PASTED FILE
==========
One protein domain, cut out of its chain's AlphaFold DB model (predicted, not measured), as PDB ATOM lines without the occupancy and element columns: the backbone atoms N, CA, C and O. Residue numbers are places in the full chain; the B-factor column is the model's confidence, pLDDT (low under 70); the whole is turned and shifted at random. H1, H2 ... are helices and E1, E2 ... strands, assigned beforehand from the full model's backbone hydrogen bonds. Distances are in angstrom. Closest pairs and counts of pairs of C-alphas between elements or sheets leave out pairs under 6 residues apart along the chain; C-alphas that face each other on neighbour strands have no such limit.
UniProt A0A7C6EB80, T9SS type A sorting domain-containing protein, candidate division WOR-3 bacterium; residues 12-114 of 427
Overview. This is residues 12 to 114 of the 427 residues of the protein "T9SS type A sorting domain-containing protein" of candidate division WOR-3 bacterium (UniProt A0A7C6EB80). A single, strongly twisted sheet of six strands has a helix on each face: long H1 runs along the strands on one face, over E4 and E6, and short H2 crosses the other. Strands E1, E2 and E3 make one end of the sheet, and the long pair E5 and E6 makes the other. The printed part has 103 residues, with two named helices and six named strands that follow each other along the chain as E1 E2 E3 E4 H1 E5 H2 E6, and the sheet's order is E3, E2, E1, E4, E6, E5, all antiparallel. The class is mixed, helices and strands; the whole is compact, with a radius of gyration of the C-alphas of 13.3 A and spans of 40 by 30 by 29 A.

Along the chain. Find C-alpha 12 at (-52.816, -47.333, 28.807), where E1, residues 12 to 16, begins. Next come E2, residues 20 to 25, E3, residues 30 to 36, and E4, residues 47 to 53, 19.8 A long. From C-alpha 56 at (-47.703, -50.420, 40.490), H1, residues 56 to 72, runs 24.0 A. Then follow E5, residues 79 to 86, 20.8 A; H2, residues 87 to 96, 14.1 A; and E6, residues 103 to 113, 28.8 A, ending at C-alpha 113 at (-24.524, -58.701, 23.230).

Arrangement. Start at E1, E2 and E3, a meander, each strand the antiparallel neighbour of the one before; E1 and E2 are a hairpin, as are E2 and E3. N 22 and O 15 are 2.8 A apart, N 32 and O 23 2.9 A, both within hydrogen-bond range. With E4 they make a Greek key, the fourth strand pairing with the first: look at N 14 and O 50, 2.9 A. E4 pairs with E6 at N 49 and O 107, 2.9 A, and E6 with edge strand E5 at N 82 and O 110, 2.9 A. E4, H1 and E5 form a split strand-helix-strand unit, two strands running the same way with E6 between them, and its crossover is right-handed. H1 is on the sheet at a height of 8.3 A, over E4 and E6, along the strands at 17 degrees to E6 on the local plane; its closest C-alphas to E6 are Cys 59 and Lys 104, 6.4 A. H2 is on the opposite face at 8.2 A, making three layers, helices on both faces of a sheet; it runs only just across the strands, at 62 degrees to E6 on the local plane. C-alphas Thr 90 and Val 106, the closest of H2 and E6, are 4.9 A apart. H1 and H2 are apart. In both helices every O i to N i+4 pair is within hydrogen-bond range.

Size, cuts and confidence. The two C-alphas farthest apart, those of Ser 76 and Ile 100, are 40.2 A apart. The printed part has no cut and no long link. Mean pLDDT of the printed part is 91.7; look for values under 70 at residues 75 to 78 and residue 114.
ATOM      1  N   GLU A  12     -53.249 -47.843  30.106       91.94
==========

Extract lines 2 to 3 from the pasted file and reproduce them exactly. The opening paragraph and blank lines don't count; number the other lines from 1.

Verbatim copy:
Overview. This is residues 12 to 114 of the 427 residues of the protein "T9SS type A sorting domain-containing protein" of candidate division WOR-3 bacterium (UniProt A0A7C6EB80). A single, strongly twisted sheet of six strands has a helix on each face: long H1 runs along the strands on one face, over E4 and E6, and short H2 crosses the other. Strands E1, E2 and E3 make one end of the sheet, and the long pair E5 and E6 makes the other. The printed part has 103 residues, with two named helices and six named strands that follow each other along the chain as E1 E2 E3 E4 H1 E5 H2 E6, and the sheet's order is E3, E2, E1, E4, E6, E5, all antiparallel. The class is mixed, helices and strands; the whole is compact, with a radius of gyration of the C-alphas of 13.3 A and spans of 40 by 30 by 29 A.

Along the chain. Find C-alpha 12 at (-52.816, -47.333, 28.807), where E1, residues 12 to 16, begins. Next come E2, residues 20 to 25, E3, residues 30 to 36, and E4, residues 47 to 53, 19.8 A long. From C-alpha 56 at (-47.703, -50.420, 40.490), H1, residues 56 to 72, runs 24.0 A. Then follow E5, residues 79 to 86, 20.8 A; H2, residues 87 to 96, 14.1 A; and E6, residues 103 to 113, 28.8 A, ending at C-alpha 113 at (-24.524, -58.701, 23.230).